# Loose bolt falling from elevator

## Homework Statement

A bolt comes loose from the bottom of an elevator that is moving upward at a speed of 6.88 m/s. The bolt reaches the bottom of the elevator shaft in 3.90 s. How high up was the elevator when the bolt came loose?

## Homework Equations

d= v(initial)t + .5at^2

## The Attempt at a Solution

d= 6.88(3.9) + .5(-9.89)(3.9)^2

I got the answer -48.38 but the distance is wrong... anyone see where I went wrong? Thanks

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rl.bhat
Homework Helper
1.

d= v(initial)t + .5at^2

## The Attempt at a Solution

d= 6.88(3.9) + .5(-9.89)(3.9)^2

I got the answer -48.38 but the distance is wrong... anyone see where I went wrong? Thanks

In the problem the displacement ang acceleration due to gravity are in the same direction, but the velocity is in the opposite direction. Accordingly use the proper signs of these quantities.

Changing the signs for the first half of the equation i get either + or - 26.832... for the second half i get + or - 75.21. I've tried combining all 4 combinations and all 4 are said to be wrong... any more ideas? thanks again.

rl.bhat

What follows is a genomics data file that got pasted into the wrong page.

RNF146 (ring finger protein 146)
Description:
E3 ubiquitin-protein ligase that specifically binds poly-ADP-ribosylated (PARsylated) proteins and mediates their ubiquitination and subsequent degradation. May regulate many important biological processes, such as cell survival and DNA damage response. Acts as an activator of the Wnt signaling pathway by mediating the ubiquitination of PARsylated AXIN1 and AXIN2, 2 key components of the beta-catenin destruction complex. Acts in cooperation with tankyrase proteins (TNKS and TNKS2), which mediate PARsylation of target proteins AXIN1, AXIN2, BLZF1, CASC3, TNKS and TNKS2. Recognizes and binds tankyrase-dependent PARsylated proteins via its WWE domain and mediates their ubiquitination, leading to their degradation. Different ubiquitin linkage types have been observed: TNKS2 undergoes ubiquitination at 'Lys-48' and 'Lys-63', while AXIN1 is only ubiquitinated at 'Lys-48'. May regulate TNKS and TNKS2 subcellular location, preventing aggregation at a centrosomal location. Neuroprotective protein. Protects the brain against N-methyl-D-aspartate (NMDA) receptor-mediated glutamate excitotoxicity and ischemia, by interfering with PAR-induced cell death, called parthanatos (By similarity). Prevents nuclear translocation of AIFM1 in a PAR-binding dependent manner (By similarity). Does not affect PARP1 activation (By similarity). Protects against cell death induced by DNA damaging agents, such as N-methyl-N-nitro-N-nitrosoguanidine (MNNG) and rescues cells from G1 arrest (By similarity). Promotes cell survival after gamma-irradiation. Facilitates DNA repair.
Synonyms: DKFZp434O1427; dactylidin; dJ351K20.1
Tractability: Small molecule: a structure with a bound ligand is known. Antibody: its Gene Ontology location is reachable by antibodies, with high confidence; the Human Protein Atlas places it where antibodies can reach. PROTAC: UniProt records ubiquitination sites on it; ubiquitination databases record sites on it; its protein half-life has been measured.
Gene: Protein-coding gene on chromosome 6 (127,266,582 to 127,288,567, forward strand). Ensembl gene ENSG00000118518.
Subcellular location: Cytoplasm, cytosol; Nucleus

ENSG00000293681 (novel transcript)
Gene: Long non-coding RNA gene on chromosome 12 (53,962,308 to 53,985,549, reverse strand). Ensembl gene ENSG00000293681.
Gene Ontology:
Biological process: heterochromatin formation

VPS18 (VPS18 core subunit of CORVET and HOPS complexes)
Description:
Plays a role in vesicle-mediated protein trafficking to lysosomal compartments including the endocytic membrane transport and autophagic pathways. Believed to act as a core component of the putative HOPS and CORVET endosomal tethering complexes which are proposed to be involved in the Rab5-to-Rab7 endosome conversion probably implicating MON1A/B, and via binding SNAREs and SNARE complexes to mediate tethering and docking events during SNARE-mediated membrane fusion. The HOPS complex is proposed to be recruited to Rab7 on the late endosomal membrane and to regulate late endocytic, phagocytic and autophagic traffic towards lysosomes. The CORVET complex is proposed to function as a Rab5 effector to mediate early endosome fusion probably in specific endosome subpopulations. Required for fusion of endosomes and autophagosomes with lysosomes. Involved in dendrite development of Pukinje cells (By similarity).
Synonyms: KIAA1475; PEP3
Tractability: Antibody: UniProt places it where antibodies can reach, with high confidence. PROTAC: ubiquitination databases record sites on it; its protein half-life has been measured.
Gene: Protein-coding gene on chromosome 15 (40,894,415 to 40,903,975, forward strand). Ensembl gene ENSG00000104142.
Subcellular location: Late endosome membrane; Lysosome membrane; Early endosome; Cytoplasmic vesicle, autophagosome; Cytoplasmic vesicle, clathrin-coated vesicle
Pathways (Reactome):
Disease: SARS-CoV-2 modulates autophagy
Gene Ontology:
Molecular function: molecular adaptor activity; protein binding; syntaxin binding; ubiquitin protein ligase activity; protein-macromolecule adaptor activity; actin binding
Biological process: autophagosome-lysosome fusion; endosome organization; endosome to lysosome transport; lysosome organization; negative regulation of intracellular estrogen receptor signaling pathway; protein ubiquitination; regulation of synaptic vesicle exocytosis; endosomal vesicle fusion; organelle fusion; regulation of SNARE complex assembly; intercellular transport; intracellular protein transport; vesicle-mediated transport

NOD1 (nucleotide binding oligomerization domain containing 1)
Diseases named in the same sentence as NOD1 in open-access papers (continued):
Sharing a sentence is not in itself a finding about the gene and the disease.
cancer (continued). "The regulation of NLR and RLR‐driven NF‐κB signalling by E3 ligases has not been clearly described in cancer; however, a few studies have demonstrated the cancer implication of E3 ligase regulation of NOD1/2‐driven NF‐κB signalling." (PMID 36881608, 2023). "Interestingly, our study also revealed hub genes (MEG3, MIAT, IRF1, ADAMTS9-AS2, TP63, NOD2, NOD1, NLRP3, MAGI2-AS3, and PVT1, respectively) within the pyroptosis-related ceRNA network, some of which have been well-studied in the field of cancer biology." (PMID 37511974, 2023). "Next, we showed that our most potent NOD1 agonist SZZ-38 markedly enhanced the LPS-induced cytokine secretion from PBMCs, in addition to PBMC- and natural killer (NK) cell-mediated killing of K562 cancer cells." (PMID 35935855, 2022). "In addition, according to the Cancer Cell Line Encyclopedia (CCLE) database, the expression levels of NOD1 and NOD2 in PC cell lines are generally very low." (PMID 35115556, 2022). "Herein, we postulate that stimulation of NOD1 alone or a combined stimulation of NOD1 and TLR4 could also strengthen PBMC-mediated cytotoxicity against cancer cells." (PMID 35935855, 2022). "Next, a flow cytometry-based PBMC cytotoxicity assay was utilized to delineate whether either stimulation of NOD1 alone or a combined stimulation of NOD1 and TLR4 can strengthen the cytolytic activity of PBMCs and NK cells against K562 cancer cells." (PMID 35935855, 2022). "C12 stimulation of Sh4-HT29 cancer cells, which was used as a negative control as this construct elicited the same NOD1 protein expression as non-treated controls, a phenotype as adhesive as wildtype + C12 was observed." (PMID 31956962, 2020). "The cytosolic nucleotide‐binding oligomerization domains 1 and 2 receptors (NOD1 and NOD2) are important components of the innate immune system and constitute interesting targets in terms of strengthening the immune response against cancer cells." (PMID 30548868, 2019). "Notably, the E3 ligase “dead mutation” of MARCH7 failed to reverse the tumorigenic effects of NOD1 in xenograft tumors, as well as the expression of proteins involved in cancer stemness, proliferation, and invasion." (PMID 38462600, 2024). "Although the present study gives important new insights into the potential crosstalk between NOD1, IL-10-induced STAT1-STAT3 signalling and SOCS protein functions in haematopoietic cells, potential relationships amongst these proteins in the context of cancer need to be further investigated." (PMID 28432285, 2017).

Homework Helper
Try this
d = - V(initial)*t + 0.5*g*t^2

Remember that before the bolt starts to fall it will carry on up till gravity brings it to a halt.

eh, no luck, thanks anyways folks... i'll find out the answer today

Doc Al
Mentor
d= 6.88(3.9) + .5(-9.89)(3.9)^2

I got the answer -48.38 but the distance is wrong... anyone see where I went wrong?
Are you measuring time from when the elevator started rising or from the moment that the bolt began to fall?

If the latter, then what you have is fine except for a sign error. But perhaps the problem is the more interesting one that measures time from the moment that the elevator begins moving upward. In which case you must treat it in two parts: (1) the elevator rises to height h, and (2) the bolt falls from height h to the bottom of the shaft.